Incidentally I was taught how to ‘board baste’ when I first learned to patchwork quilt (thank you Flip!) and have kept the long boards tucked behind the spare bed but haven’t used the method for a long time. Having done this research I’m fascinated by the lack of stretching applied to the layers as they are unrolled from the boards or swim noodles. Maybe I’ll get those boards out from behind the bed and have a go at board basting my next quilt sandwich just to see if they do the job well enough on their own without the need to clamp or tape the layers to the table?

Please do add your experiences of pin basting and any tips you’d recommend to the comments box below. Thank you!

Linking with Kelly for Needle and Thread Thursday. Kelly is bravely finding the silver linings in having a broken ankle!

Allison

PS. For an up-to-date and comprehensive guide to pin basting and other methods of securing a quilt sandwich take a scroll through this article, ‘Quilt basting tutorial – learn different ways to baste a quilt‘.

 

Saturday Quilting Bring and Share (249)

Welcome to Saturday Quilting Bring & Share. Bring along your project(s) and relax in the company of quilters from around the World – after all it is International Quilting Day πŸ™‚ There’ll be plenty of sharing of ideas going on – use the links below to visit a few quilty bloggers and join in the sharing by adding to the conversations in the comments boxes.

I’ve tried to stay focussed through the week but I did get a bit fluttery yesterday when I suddenly felt overwhelmed by all the projects on the go! Progress has been made on a few. Once I’d overcome the overwhelm (if you know what I mean?) I followed my DHs advice (up to a point) and got stuck into one (or two) projects. First up, I made a large piece of wadding from several offcuts of Quilters Dream Green. That felt good! Next I made a label for the Sixty Slice quilt calling my version the ‘Sixty Degree Summer’ quilt and pieced that into a pieced backing. I forgot to take a photo of the backing before getting the quilt sandwich clamped to my basting table…

Hand sewing has been going on steadily through the week, yesterday I stitched together the fourth and last of the hexie flowers I intend to applique to an Irish Chain quilt.

As I’ve already started machine quilting the quilt I think I will attempt to machine applique the hexie flowers to the quilt sandwich. Any advice? Is this plan likely to lead to a puckered disaster? Would I do better to carefully hand applique the hexie flowers to the top layer and then machine quilt on and around them?

So that’s more than enough sewing room action for one weekend really: pin basting the Sixty Degree Summer quilt; and attaching the flowers to the Irish Chain quilt. But, and here I open the window into my overwhelm, there are several other projects scattered across my sewing room. There are this months Rainbow Scrap Challenge string blocks to make – so far all I’ve done is sort out the green fabric strings from the box.

Then there’s the English Country Garden QAL – I’ve cut out the fabrics for the March block but got no further.

(And of course there are blocks up on the design wall ready to be stitched together into ANOTHER quilt top) πŸ˜€

On Thursday I received some happy post, a complimentary copy of the latest edition of Love Patchwork & Quilting as one of my designs is in the magazine πŸ™‚ You can find out more about Issue 96 by visiting the @lovequiltingmag bio and clicking the link to buy print and digital copies, or to subscribe. Next week I’ll share more about the design and my limited experience of having designs published in magazines.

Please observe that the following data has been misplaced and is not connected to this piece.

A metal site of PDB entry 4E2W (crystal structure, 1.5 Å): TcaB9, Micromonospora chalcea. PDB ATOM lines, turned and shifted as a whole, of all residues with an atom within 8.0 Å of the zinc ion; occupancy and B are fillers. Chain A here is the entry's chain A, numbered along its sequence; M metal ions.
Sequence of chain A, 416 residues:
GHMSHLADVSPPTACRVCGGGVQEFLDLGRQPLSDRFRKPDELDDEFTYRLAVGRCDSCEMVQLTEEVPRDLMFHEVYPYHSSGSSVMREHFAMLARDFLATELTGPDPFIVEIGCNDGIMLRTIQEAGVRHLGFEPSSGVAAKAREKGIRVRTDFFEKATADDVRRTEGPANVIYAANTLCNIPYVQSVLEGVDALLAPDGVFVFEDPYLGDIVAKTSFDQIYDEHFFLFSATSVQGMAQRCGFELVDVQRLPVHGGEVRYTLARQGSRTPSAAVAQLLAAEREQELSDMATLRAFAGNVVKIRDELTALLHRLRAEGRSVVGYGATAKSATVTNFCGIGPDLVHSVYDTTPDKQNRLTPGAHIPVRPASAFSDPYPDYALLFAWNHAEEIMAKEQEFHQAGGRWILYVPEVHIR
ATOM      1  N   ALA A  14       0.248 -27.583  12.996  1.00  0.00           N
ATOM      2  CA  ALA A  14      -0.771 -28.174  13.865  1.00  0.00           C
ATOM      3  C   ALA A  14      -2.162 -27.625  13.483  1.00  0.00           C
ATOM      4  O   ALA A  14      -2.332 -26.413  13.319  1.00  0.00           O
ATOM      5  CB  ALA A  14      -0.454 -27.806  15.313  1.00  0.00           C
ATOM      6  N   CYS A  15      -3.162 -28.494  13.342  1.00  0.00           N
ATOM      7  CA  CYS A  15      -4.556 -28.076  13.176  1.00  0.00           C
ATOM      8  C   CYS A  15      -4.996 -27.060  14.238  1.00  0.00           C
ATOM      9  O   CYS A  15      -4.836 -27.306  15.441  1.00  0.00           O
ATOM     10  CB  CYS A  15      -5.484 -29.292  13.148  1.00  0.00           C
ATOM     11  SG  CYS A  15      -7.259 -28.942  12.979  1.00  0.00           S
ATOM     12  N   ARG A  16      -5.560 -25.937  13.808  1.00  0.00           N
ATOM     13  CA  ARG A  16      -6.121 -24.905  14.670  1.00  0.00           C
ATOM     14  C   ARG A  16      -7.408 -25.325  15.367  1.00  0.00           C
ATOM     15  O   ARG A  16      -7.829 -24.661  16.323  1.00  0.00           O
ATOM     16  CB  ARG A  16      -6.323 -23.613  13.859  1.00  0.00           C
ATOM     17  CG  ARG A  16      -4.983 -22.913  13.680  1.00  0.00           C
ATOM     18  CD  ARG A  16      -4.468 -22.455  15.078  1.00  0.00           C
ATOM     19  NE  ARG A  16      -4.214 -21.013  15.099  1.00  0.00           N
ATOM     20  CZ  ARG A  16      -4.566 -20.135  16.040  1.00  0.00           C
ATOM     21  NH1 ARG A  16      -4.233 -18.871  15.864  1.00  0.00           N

Time for a bumper batch of links to celebrate International Quilters Day:

Wow! Linda has pushed herself hard through a design process and produced a really spectacular quilt. It all began at the end of January in a workshop on Zoom run by Maria Shell. It’s well worth reading this summary blog post to see how Linda finished the quilt but you might then take a trip through her earlier posts to follow the ups and downs of the design process.

Carole is enjoying the transition from Winter to Spring, she says she’s ‘Breathing Again‘. Enjoying Spring flowers, birds visiting her garden and an outdoor lunch with a show and tell with friends.

Another brilliant tutorial from Yvonne. This time she walks us through making accurate, consistent Square-in-a-Square blocks. So much helpful information and a cutting chart too. Definitely worth saving a link to this tutorial πŸ™‚

Nancy enjoys searching in thrift stores for fabrics suitable for quilting. She has found a great selection of shirts, blouses and bed linen to bolster her stash. Nancy takes a needle with her when she’s hunting for fabrics – just to make sure the fabric weave is loose enough to make hand quilting comfortable.

Leanne’s latest edition of ‘Let’s Get to Know’ features Bernie of Needle & Foot. I have followed Bernie’s blog since around 2015 and always look forward to receiving a notification in my inbox letting me know she’s published a post.

Cynthia is a queen of scrap quilting. She’s been dealing with an over-flow of brown scraps. Some may think ‘meh’ about the colour but I think Cynthia’s Courthouse Steps Blocks will gain a few more thumbs up for brown!

Earlier this month Michelle shared her thoughts on binding quilts and got a lively and informative discussion going in the comments section of her blog. In that post she also shared a link to a binding tutorial post she wrote back in 2016 – well worth a couple of clicks πŸ™‚